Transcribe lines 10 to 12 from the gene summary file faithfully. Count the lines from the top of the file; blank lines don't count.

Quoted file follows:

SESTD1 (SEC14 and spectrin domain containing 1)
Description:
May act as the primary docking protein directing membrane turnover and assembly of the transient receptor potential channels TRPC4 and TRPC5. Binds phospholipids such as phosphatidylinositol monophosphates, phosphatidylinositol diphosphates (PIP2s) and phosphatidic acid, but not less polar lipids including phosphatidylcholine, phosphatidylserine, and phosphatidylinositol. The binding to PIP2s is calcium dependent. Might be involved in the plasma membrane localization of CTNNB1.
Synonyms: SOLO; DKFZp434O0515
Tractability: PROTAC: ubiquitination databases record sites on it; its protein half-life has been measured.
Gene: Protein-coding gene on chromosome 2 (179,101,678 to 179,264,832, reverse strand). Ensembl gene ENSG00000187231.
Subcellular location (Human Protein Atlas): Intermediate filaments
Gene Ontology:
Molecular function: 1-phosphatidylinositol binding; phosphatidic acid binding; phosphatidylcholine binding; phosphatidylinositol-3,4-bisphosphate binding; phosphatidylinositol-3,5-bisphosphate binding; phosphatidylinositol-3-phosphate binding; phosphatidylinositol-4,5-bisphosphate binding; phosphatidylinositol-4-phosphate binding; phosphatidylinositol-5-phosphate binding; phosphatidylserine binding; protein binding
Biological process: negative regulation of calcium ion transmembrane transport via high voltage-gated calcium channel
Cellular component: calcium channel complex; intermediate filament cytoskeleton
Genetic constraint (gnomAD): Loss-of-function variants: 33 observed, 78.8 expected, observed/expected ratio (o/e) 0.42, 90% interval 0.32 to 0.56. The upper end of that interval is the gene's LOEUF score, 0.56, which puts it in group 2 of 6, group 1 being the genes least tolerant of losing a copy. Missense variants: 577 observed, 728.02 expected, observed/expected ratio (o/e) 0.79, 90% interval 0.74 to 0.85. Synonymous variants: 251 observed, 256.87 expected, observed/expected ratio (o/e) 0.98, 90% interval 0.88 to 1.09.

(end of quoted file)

Biological process: negative regulation of calcium ion transmembrane transport via high voltage-gated calcium channel
Cellular component: calcium channel complex; intermediate filament cytoskeleton
Genetic constraint (gnomAD): Loss-of-function variants: 33 observed, 78.8 expected, observed/expected ratio (o/e) 0.42, 90% interval 0.32 to 0.56. The upper end of that interval is the gene's LOEUF score, 0.56, which puts it in group 2 of 6, group 1 being the genes least tolerant of losing a copy. Missense variants: 577 observed, 728.02 expected, observed/expected ratio (o/e) 0.79, 90% interval 0.74 to 0.85. Synonymous variants: 251 observed, 256.87 expected, observed/expected ratio (o/e) 0.98, 90% interval 0.88 to 1.09.